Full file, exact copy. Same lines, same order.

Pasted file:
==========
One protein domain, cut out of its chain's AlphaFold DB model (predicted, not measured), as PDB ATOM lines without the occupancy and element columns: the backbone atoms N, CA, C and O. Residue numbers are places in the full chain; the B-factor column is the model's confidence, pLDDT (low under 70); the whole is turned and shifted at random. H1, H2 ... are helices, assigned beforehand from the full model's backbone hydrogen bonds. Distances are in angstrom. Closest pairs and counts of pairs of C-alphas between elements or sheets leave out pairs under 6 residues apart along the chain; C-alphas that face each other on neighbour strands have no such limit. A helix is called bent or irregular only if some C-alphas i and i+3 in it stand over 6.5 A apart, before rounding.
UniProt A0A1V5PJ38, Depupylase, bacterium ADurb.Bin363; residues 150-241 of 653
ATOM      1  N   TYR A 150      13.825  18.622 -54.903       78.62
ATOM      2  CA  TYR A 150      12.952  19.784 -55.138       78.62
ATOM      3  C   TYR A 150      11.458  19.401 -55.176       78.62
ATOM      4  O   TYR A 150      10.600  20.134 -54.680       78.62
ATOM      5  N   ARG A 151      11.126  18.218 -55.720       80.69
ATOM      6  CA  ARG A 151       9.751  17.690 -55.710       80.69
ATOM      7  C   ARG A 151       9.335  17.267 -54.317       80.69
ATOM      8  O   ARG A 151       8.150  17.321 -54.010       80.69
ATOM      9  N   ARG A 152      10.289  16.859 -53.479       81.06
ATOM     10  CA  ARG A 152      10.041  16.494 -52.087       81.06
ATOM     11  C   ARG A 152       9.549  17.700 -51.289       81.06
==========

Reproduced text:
One protein domain, cut out of its chain's AlphaFold DB model (predicted, not measured), as PDB ATOM lines without the occupancy and element columns: the backbone atoms N, CA, C and O. Residue numbers are places in the full chain; the B-factor column is the model's confidence, pLDDT (low under 70); the whole is turned and shifted at random. H1, H2 ... are helices, assigned beforehand from the full model's backbone hydrogen bonds. Distances are in angstrom. Closest pairs and counts of pairs of C-alphas between elements or sheets leave out pairs under 6 residues apart along the chain; C-alphas that face each other on neighbour strands have no such limit. A helix is called bent or irregular only if some C-alphas i and i+3 in it stand over 6.5 A apart, before rounding.
UniProt A0A1V5PJ38, Depupylase, bacterium ADurb.Bin363; residues 150-241 of 653
ATOM      1  N   TYR A 150      13.825  18.622 -54.903       78.62
ATOM      2  CA  TYR A 150      12.952  19.784 -55.138       78.62
ATOM      3  C   TYR A 150      11.458  19.401 -55.176       78.62
ATOM      4  O   TYR A 150      10.600  20.134 -54.680       78.62
ATOM      5  N   ARG A 151      11.126  18.218 -55.720       80.69
ATOM      6  CA  ARG A 151       9.751  17.690 -55.710       80.69
ATOM      7  C   ARG A 151       9.335  17.267 -54.317       80.69
ATOM      8  O   ARG A 151       8.150  17.321 -54.010       80.69
ATOM      9  N   ARG A 152      10.289  16.859 -53.479       81.06
ATOM     10  CA  ARG A 152      10.041  16.494 -52.087       81.06
ATOM     11  C   ARG A 152       9.549  17.700 -51.289       81.06